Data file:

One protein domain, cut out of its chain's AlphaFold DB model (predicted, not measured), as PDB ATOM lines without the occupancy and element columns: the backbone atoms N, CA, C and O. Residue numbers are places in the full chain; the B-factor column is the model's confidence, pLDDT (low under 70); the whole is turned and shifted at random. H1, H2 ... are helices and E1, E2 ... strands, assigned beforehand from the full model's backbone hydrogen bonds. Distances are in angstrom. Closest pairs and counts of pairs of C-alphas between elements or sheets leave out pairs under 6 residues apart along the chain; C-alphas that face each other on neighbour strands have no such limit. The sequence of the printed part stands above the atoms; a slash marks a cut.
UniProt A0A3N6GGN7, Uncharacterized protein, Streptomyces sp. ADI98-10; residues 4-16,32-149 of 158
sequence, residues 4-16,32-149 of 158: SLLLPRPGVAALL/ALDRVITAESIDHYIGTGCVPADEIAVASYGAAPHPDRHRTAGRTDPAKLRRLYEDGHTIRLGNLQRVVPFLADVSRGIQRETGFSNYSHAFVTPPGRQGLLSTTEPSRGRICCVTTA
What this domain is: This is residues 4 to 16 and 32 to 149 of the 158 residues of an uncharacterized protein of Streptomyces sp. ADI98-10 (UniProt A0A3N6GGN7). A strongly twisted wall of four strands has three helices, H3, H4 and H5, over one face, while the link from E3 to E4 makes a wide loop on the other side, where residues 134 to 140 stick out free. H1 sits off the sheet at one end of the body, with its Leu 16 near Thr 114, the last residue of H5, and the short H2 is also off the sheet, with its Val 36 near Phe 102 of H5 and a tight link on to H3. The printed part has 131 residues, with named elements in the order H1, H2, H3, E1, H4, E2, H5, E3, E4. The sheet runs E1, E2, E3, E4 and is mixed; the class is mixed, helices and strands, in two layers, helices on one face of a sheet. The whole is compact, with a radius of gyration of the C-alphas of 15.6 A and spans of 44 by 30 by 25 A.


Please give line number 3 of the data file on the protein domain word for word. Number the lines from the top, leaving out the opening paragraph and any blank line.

What this domain is: This is residues 4 to 16 and 32 to 149 of the 158 residues of an uncharacterized protein of Streptomyces sp. ADI98-10 (UniProt A0A3N6GGN7). A strongly twisted wall of four strands has three helices, H3, H4 and H5, over one face, while the link from E3 to E4 makes a wide loop on the other side, where residues 134 to 140 stick out free. H1 sits off the sheet at one end of the body, with its Leu 16 near Thr 114, the last residue of H5, and the short H2 is also off the sheet, with its Val 36 near Phe 102 of H5 and a tight link on to H3. The printed part has 131 residues, with named elements in the order H1, H2, H3, E1, H4, E2, H5, E3, E4. The sheet runs E1, E2, E3, E4 and is mixed; the class is mixed, helices and strands, in two layers, helices on one face of a sheet. The whole is compact, with a radius of gyration of the C-alphas of 15.6 A and spans of 44 by 30 by 25 A.